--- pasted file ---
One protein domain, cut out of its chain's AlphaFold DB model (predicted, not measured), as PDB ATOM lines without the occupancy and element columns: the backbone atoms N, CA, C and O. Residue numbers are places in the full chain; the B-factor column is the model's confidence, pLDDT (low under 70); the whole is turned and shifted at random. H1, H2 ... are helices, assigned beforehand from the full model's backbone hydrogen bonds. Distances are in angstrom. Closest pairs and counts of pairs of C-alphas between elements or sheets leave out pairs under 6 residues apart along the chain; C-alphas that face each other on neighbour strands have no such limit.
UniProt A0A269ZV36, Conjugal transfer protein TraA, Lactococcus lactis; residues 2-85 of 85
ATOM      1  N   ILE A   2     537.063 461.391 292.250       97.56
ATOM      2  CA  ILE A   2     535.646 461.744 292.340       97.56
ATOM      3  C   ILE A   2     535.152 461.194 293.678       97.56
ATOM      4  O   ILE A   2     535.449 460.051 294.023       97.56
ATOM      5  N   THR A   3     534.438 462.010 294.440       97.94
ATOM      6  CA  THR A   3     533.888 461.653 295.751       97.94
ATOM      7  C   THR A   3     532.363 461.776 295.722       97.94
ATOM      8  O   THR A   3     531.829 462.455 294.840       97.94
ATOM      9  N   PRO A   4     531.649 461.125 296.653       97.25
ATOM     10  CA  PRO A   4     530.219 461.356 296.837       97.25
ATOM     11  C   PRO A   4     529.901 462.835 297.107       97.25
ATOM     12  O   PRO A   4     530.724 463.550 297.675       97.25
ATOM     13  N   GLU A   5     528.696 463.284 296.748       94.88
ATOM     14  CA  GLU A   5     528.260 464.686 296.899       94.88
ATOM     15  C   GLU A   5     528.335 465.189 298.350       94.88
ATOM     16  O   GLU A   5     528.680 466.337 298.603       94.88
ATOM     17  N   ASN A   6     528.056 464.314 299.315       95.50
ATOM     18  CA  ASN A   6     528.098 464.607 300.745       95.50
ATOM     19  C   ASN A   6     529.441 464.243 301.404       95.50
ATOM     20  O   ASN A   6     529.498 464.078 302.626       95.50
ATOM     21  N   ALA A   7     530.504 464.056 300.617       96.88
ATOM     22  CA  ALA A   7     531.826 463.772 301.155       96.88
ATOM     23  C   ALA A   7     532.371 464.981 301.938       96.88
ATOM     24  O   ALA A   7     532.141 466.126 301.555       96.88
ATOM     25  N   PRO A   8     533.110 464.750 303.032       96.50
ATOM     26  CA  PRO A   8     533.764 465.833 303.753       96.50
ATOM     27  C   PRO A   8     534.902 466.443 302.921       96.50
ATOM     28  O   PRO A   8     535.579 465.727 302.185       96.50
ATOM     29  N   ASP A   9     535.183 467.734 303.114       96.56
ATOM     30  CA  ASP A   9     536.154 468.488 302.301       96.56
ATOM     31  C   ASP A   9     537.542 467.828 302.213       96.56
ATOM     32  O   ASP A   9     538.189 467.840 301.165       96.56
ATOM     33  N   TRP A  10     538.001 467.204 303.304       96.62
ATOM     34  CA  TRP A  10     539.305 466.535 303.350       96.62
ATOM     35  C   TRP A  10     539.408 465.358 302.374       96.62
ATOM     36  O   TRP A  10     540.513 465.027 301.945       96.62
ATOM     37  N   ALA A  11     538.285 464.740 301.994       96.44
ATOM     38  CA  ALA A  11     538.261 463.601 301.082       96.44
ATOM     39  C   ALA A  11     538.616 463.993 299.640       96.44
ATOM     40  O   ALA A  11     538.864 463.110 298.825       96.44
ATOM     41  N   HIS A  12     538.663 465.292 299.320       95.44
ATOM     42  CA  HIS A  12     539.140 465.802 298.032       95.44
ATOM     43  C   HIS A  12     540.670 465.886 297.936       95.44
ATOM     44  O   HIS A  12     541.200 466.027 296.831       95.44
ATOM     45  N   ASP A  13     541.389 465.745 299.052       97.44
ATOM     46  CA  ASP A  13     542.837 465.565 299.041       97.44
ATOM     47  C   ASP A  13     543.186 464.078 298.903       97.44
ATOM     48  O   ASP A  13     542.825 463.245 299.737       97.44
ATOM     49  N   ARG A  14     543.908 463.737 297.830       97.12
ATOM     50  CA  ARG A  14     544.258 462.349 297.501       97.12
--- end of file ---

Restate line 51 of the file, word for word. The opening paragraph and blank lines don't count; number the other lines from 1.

ATOM     50  CA  ARG A  14     544.258 462.349 297.501       97.12